The decline begins: The head of India’s space agency ISRO yesterday advocated that his country build its own space station.

The spacesuit is ready. A survival capsule is on the way. ISRO has everything to send astronauts into space and develop a space station, all that’s left is for the government to give the money and policy clearance, said ISRO chief AS Kiran Kumar here on Monday. “We have the capability to create a space station, but you (government) have to give us the money and time to make this happen,” Kumar told reporters on the sidelines of 34th foundation day celebration of the Raja Ramanna Centre for Advanced Technology (RRCAT). “If the government and country decides… we are ready. You need to provide us funding, policy clearance,” he said, adding that space mission is low priority for the government “because one doesn’t see any immediate use of this in country’s development and growth”.

Kumar’s comments came in the backdrop of Chinese media reacting to ISRO’s recent record launch of 104 satellites at one go. An editorial in a Chinese newspaper pointed out that “there is no Indian astronaut in space and the country’s plan to establish a space station has not started”. [emphasis mine]

Rather than focus on development that could increase India’s competitiveness in the profitable launch market, such as improving its rockets either by making them reusable or able to launch more frequently, Kumar instead wants to spend his government’s money and build a space station. He doesn’t really outline what he intends to accomplish with this station, other than demonstrate that India can match China. His focus instead is creating an infrastructure for pork and jobs for ISRO. The station will not bring in profits, which would be more useful to the country and its nascent private space industry.

This is what government agencies routinely do. They might start out functioning like an innovative private company trying to attract customers, but the lure of coerced government money always takes precedence in the end, and the agency shifts its focus to building pork-laden empires funded by tax dollars.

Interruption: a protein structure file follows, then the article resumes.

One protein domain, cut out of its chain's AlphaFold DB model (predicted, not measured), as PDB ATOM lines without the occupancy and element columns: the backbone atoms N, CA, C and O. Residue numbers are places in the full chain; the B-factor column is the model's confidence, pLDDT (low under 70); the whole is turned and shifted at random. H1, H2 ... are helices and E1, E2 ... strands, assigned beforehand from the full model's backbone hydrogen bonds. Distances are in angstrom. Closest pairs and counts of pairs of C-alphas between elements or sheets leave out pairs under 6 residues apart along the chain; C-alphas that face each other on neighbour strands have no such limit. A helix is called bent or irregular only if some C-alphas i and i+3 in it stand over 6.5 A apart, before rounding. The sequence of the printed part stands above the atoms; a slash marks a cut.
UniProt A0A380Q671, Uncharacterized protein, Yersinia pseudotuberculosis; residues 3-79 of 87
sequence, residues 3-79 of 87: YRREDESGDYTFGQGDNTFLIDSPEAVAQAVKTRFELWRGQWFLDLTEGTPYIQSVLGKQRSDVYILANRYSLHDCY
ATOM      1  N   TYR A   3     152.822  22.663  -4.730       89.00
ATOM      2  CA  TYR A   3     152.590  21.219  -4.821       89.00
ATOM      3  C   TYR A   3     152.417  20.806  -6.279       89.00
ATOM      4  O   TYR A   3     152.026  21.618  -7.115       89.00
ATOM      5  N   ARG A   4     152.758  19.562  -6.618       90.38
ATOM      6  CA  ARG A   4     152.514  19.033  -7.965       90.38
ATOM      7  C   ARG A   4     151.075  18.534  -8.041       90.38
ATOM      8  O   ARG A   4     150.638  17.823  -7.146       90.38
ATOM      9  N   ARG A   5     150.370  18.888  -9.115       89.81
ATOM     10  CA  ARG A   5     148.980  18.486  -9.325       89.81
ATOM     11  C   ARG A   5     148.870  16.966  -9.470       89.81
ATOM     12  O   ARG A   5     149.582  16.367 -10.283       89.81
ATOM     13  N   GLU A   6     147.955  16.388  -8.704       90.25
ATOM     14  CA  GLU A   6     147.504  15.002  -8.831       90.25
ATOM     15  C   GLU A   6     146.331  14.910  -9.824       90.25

SpaceX delays first Dragon Mars mission to 2020

SpaceX has decided to delay its first Dragon flight to Mars from 2018 to 2020 so as to focus on more immediate priorities.

Instead of aiming for the 2018 deadline, SpaceX will now try to launch a robotic mission to Mars — known as its Red Dragon mission — two years later, in 2020, SpaceX president Gwynne Shotwell said during a press conference Friday.

This delay will allow the company to refocus on other more, earthly ambitions in the near term before setting its sights on Mars down the road. “We were focused on 2018, but we felt like we needed to put more resources and focus more heavily on our crew program and our Falcon Heavy program, so we’re looking more in the 2020 time frame for that,” Shotwell said.

They need to fly the Falcon Heavy several times first, and the delays caused by last year’s September 1 launchpad explosion, has pushed the first Falcon Heavy launch back from late in 2016 to the summer of 2017.

SpaceX launches Dragon and lands first stage

The competition heats up: SpaceX today successfully launched from Florida a Dragon capsule into orbit while also landing the first stage of its Falcon 9 rocket.

This launch initiates use of the company’s new launchpad at Cape Canaveral, as well as their effort over the coming months to hold launches every two weeks or so.

Killing both commercial space and American astronauts

This all reeks of politics: A new Government Accountability Office (GAO) report released yesterday says that NASA it should not permit Boeing and SpaceX to fly humans on their capsules and rockets until they fix certain issues and test both repeatedly on unmanned flights before the first manned flights to ISS.

This GAO report was mandated by Congress, and it requires NASA to certify that both Boeing and SpaceX have met NASA’s requirements before allowing those first manned flights. While the technical issues outlined in the report — to which NASA concurs — might be of concern, my overall impression in reading the report, combined with yesterday’s announcement by NASA that they are seriously considering flying humans on SLS’s first test flight, is that this process is actually designed to put obstacles in front of Boeing and SpaceX so as to slow their progress and allow SLS to launch first with humans aboard.

For example, the report lists three main problems with the commercial manned effort. First there is the Russian engine on the Atlas 5. From the report itself [pdf]:
» Read more

Two congressmen propose naming SLS for astronaut Gene Cernan

Two congressman yesterday introduced legislation that would rename SLS after Eugene Cernan, the last Apollo astronaut to walk on the Moon.

I don’t think anyone would argue with this. First, SLS is a terrible name for the rocket. Second, Cernan deserves the recognition.

At the same time, I suspect this is happening as part of an overall push within the Washington community to sell SLS to Trump and his administration. This proposal, as well as the recent news stories proposing SLS/Orion Moon missions and putting astronauts on SLS’s first flight, all point to a lobbying effort inside NASA, Congress, and the big space community to save SLS, which when compared to the successes and achievements of commercial space since 2010 appears an abject failure.

That comparison is at the heart of my policy paper, Capitalism in Space, which will hit the newstands next week. It makes it very clear how much a failure SLS/Orion has been, and how embarrassing that failure stands when compared to commercial space.